MP3 TAKES: Innings Music Festival Tampa 2023
Introducing MP3 TAKES, our event review series where we dive deep into the exhilarating world of music festivals and live performances. In a time when countless events grace stages across the globe, how do you navigate through the noise and discover the most captivating experiences? Join us as we embark on a journey to uncover the highlights, backstage stories, and unforgettable moments that make each event unique. MP3 TAKES is your ultimate guide to immersing yourself in the vibrant world of live music.
The Florida leg of the second annual Innings Festival kept its bases loaded all weekend (March 19-21). Baseball stars, music legends, and undercards came together for a jam-band, indie/alternative-focused festival that featured three stages named Home Plate, Right Field, and Left Field.
The festival was held across from George Steinbrenner Field, the designated spring training location for the New York Yankees, at the Raymond James Stadium Grounds
C3 Presents, the Austin-based company behind Austin City Limits and Lollapalooza, spearheads all iterations of the Innings festival. Last year, Tampa’s inaugural run cemented itself a few years following the original fest, which started in Tempe, Arizona, in 2018.
Japanese Breakfast’s lead singer, Michelle Zauner, claimed during her Saturday set that Innings is the perfect festival for indoor and outdoor kids to coexist.
Fans signed waivers to participate in the batting and pitching opportunities, limited to five swings or five pitches per turn, with individuals able to hop back in line after their turn concluded. Baseball enthusiasts and newcomers alike tested their abilities, while jam bands showcased their virtuoso saxophone or violin players.
Baseball legends like John Krunk, Goose Gossage, Ray Lankford, Jake Peavy, and Cecil Fielder signed autographs, posed for pictures, and offered advice to players of all ages. Ryan Dempster also hosted a special episode of his show “Off the Mound.”
Most music festivals offer picturesque backdrops for enthralling social media feeds comprised of flowers, incandescent lights, or designated photo frames.
Innings capitalized on America’s favorite pastime by instituting an inflatable baseball glove as a photo op, and the screens on either side of the stages displayed baseball stats, facts, and highlights between sets.
Performances depend on the way the band enters the stage. Joey Valence and Brae’s emcee, referred to as im.ewook bounced onto the stage, clad in a bright pink windbreaker and a face mask to rile up the crowd for the breakbeat boys. The high-energy, genre-defying duo from Pennsylvania catapulted onto home plate.
The boys launched into their 45-minute set by opening with “Ready Set,” the perfect introduction to their punk-influenced hip-hop. The “Punk Tactics” singers delivered an electrifying performance, filling blank space between songs with comical anecdotes.
Valence and Brae energized Innings, imploring the crowd to “Crank it Up,” “Double Jump,” and show respect toward the iconic menu item: the “Club Sandwich.” It’s no secret why several upcoming major festivals scheduled these natural performers amidst a world tour.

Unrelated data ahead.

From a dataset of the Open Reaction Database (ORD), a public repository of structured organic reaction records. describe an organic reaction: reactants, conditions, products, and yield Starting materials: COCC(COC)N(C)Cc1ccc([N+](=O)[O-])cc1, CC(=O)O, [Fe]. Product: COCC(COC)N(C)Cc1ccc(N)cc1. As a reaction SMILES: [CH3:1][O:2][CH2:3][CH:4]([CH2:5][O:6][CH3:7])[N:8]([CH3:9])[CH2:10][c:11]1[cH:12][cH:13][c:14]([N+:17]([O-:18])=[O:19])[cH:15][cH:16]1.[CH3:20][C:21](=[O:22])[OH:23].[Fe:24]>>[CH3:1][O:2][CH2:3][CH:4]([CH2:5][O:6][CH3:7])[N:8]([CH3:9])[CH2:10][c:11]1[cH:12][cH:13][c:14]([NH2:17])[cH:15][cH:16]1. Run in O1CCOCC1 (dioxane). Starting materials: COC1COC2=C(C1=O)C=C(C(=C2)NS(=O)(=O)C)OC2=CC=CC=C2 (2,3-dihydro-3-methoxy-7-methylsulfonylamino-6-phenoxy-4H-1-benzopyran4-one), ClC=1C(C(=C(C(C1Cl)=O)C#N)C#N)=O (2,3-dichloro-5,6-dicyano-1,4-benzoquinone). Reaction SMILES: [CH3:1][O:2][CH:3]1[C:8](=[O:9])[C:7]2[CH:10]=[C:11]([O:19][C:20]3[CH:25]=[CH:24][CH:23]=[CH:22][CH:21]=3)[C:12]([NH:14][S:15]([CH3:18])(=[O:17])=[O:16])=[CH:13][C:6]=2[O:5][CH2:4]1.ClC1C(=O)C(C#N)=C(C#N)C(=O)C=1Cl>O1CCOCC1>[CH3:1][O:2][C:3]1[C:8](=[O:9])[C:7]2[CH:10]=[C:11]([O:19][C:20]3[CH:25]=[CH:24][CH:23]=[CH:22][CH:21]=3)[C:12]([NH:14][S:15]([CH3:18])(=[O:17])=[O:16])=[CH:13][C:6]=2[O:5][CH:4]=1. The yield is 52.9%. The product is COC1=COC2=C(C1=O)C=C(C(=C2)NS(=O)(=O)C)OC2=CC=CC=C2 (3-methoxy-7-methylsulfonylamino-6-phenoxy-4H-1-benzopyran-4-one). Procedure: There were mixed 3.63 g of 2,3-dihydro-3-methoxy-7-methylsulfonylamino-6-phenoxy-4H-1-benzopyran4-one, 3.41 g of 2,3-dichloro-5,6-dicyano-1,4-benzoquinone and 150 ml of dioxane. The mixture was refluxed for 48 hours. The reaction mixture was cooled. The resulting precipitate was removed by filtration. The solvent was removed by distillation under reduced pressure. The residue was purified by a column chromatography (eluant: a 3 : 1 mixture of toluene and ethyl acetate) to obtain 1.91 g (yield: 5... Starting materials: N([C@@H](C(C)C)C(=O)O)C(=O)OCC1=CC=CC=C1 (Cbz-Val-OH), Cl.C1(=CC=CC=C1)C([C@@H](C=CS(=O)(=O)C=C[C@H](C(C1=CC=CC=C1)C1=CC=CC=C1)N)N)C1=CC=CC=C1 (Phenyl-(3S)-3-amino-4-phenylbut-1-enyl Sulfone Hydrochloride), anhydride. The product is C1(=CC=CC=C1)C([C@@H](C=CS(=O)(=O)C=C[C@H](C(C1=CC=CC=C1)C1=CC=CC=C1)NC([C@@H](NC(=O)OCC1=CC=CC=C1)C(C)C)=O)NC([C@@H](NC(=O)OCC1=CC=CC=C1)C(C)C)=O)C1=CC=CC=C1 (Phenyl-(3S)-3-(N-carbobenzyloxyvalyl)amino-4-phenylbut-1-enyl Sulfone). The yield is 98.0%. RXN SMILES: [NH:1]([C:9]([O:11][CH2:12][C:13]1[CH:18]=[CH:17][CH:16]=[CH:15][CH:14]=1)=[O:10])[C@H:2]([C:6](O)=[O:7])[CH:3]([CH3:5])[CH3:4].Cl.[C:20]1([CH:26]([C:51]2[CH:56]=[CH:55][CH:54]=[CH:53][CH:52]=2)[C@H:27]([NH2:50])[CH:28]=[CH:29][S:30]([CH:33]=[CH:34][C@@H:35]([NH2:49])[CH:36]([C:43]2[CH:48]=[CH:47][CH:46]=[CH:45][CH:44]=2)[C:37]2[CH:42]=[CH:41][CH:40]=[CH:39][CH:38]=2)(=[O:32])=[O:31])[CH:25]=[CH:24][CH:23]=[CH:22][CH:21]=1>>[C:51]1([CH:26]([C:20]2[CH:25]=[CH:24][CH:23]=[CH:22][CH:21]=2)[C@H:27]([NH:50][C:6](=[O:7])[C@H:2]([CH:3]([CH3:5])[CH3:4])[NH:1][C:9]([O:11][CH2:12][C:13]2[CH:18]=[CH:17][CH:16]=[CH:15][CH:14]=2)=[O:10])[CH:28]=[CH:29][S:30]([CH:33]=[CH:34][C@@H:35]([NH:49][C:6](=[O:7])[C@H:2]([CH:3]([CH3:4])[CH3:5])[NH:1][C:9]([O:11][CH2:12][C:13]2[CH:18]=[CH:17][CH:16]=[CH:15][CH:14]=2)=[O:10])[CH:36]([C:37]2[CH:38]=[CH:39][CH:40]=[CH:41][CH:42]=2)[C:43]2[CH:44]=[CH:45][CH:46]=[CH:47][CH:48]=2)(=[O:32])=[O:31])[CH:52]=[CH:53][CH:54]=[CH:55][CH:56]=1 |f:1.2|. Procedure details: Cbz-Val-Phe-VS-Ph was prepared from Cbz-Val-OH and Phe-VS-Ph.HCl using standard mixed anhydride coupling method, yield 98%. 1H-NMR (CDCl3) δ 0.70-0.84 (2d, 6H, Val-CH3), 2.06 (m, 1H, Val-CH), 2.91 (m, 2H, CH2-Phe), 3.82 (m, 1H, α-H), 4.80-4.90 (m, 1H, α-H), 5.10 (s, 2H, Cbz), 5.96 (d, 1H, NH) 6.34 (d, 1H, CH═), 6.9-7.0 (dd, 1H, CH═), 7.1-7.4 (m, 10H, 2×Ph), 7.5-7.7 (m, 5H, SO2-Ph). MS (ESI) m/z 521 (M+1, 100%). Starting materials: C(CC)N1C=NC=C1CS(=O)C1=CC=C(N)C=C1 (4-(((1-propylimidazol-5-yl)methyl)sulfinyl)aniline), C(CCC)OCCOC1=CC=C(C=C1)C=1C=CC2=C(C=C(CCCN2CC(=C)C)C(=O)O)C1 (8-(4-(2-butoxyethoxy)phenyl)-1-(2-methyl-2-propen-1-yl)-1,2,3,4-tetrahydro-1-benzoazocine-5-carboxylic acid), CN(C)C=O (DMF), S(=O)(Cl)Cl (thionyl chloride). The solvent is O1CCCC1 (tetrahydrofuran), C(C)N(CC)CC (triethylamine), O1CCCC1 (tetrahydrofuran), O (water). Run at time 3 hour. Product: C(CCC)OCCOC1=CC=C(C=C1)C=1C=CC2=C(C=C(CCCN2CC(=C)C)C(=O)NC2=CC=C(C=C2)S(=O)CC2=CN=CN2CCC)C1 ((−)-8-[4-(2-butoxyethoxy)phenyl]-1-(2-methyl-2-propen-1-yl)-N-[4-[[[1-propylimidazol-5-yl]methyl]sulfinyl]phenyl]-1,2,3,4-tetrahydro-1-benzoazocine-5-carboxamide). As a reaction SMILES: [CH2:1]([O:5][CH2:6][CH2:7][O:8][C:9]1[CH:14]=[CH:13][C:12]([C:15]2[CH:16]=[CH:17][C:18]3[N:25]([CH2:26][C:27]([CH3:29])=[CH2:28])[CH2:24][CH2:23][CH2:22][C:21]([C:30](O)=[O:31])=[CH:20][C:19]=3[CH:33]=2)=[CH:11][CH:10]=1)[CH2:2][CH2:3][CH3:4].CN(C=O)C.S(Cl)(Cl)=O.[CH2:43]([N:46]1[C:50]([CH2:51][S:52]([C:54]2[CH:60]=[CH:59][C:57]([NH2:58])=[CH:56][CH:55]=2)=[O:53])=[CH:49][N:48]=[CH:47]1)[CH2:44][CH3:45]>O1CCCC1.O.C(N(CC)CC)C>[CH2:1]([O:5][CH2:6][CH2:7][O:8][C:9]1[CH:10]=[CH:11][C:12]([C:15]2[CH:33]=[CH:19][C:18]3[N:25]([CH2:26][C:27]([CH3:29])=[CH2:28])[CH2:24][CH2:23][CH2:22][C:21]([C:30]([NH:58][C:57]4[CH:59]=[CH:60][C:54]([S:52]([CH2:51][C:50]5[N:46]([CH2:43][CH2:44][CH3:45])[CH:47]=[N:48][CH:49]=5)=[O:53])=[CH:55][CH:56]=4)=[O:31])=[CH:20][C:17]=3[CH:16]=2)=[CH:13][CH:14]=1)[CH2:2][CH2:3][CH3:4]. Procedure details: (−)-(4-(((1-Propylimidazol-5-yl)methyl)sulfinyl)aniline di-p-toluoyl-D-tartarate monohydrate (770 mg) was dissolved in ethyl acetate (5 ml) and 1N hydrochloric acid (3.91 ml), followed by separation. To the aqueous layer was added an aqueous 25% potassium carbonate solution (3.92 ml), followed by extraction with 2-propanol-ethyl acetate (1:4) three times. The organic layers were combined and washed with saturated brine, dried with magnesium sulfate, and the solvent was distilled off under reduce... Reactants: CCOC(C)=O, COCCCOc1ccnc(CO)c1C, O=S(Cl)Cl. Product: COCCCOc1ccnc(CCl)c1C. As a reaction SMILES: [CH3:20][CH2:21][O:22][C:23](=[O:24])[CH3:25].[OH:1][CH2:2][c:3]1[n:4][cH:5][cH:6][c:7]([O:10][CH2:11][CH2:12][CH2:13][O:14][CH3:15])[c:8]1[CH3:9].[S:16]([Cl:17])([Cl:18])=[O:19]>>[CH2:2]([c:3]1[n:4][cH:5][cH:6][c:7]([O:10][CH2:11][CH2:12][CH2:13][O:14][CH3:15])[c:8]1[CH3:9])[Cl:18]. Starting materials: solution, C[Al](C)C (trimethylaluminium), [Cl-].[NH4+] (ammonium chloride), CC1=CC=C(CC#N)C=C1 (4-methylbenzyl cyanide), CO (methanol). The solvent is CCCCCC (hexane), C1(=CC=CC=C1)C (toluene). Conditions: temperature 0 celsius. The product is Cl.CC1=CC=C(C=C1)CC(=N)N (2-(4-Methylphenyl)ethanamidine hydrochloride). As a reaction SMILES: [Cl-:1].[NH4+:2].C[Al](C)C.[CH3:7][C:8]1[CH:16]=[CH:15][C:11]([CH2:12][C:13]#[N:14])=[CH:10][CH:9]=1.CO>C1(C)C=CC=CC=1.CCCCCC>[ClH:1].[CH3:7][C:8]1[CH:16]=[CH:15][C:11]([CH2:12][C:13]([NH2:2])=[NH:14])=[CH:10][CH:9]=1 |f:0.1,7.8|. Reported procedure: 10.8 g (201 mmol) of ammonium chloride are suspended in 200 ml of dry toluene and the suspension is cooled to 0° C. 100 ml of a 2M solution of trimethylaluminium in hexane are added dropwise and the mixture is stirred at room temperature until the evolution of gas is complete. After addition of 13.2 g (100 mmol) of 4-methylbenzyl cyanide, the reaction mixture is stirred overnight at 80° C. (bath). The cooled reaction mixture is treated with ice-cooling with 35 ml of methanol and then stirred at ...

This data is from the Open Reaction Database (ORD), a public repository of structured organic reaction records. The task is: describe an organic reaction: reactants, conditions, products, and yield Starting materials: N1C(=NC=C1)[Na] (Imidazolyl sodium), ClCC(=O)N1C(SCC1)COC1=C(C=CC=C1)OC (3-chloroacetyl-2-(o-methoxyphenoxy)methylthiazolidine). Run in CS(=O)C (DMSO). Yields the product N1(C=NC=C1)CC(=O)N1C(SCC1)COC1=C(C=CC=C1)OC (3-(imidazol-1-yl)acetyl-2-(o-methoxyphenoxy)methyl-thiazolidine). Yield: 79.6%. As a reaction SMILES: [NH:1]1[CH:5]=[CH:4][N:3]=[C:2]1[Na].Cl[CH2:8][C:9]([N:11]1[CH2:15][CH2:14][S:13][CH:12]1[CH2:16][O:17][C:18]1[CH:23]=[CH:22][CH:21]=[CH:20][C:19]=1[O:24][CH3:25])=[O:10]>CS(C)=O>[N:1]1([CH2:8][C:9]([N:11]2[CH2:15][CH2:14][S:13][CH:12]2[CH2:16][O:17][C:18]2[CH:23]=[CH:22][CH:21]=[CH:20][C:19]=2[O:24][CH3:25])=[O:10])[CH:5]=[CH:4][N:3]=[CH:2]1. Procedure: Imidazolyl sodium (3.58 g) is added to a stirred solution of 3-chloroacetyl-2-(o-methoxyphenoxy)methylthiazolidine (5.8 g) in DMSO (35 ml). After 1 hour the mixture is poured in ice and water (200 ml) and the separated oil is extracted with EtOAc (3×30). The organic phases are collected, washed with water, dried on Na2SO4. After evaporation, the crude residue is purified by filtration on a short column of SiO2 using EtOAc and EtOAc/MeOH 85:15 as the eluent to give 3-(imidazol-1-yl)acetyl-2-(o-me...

After ‘JVB,’ Tai Verdes entranced the crowd with his soothing voice and positive outtake on this little thing called life. It was extraordinary to hear a crowd of four-year-old hip-hop enthusiasts and 70-year-old Dave Matthews Band and Weezer fans chanting, “I know I’ll be A-O, A-O-K, A-O-K, I know I’ll be A-O, A-O-K.”
Sunday Scene Stealers
Marcus Mumford wins the award for hilarious solo performer. Mumford walked on stage, joking about Florida’s weather and his band’s absence. The audience welcomed him to Tampa with applause and laughter. Mumford played some new material off his solo album Self-Titled, the frontman of the London-based folk rock band Mumford & Sons held his own with a microphone and an acoustic guitar.
Mumford shifted from raw lyrics to musings about his pre-show massage, claiming it was the worst decision he could have made. The audience couldn’t get enough of his humor or his accent.
The 36-year-old British musician nodded his cap to a few of Mumford & Son’s biggest hits, including “Little Lion Man” and “The Cave. ” He closed the show with the nostalgic tune “I Will Wait.” Aside from his new solo music and Mumford & Sons tracks, Mumford also performed “Cowboy Like Me,” a Taylor Swift original in which he lends backing vocals.
Dave Matthews Band closed the two-day show with a set that enraptured every former or current band kid in attendance. The five-piece bunch marched onto the stage, waving to the audience, preparing to play a set over two hours, but running into sound issues. After a prolonged pause, eager fans erupted into a collective belt of “One Sweet World.”
The best part of a Dave Matthews Band performance is their inability to conform to ideas permeating the music scene. The outfit doesn’t care to exhaust the same songs day after day. Sure, they play some of the bigger hits to excite audiences, but the iconic band oozes adoration for music. Rashawn Ross’ infectious smile translates to euphoria within the audience, especially considering the man can hit triple C’s and notes above the staff as easily as a first-chair prodigy in middle school can read a treble clef.
Innings didn’t face too many strikeouts. Despite a few moments of downpour on Saturday and drizzle on Sunday night, the weather favored the two-day festival. With no overlapping sets, fans weren’t hard-pressed to choose between their favorite gigs, plus the amenities stayed open all weekend for attendees to check out. Additionally, the fest had free hydration stations (yes, the water was actually cold at this festival) and free Naloxone to ensure the safety of festival-goers.
Innings proved a sentiment known to most music admirers: music is for all ages.
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